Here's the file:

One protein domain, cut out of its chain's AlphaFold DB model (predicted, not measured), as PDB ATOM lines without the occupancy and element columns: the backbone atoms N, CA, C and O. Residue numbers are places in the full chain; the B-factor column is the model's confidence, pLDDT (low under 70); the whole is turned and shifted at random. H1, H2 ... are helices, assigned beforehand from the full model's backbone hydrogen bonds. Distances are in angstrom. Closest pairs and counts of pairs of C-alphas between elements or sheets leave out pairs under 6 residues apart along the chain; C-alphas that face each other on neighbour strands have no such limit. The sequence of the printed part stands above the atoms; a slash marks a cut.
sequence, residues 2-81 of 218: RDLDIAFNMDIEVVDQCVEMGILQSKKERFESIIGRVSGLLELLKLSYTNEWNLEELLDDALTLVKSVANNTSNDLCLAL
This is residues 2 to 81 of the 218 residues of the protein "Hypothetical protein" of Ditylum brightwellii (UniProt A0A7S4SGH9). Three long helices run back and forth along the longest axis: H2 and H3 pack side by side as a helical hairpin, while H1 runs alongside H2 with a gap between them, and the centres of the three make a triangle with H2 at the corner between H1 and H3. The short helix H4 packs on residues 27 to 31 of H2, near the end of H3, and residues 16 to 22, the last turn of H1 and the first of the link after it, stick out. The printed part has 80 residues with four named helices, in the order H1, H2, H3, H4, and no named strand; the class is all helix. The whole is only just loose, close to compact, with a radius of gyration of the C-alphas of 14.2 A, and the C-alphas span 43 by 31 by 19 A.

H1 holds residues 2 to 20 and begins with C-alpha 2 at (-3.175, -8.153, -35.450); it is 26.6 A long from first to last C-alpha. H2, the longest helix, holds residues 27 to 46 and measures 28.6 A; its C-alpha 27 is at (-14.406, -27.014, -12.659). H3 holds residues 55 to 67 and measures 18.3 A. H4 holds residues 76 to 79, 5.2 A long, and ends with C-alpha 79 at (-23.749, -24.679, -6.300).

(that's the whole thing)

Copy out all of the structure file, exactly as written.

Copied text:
One protein domain, cut out of its chain's AlphaFold DB model (predicted, not measured), as PDB ATOM lines without the occupancy and element columns: the backbone atoms N, CA, C and O. Residue numbers are places in the full chain; the B-factor column is the model's confidence, pLDDT (low under 70); the whole is turned and shifted at random. H1, H2 ... are helices, assigned beforehand from the full model's backbone hydrogen bonds. Distances are in angstrom. Closest pairs and counts of pairs of C-alphas between elements or sheets leave out pairs under 6 residues apart along the chain; C-alphas that face each other on neighbour strands have no such limit. The sequence of the printed part stands above the atoms; a slash marks a cut.
sequence, residues 2-81 of 218: RDLDIAFNMDIEVVDQCVEMGILQSKKERFESIIGRVSGLLELLKLSYTNEWNLEELLDDALTLVKSVANNTSNDLCLAL
This is residues 2 to 81 of the 218 residues of the protein "Hypothetical protein" of Ditylum brightwellii (UniProt A0A7S4SGH9). Three long helices run back and forth along the longest axis: H2 and H3 pack side by side as a helical hairpin, while H1 runs alongside H2 with a gap between them, and the centres of the three make a triangle with H2 at the corner between H1 and H3. The short helix H4 packs on residues 27 to 31 of H2, near the end of H3, and residues 16 to 22, the last turn of H1 and the first of the link after it, stick out. The printed part has 80 residues with four named helices, in the order H1, H2, H3, H4, and no named strand; the class is all helix. The whole is only just loose, close to compact, with a radius of gyration of the C-alphas of 14.2 A, and the C-alphas span 43 by 31 by 19 A.

H1 holds residues 2 to 20 and begins with C-alpha 2 at (-3.175, -8.153, -35.450); it is 26.6 A long from first to last C-alpha. H2, the longest helix, holds residues 27 to 46 and measures 28.6 A; its C-alpha 27 is at (-14.406, -27.014, -12.659). H3 holds residues 55 to 67 and measures 18.3 A. H4 holds residues 76 to 79, 5.2 A long, and ends with C-alpha 79 at (-23.749, -24.679, -6.300).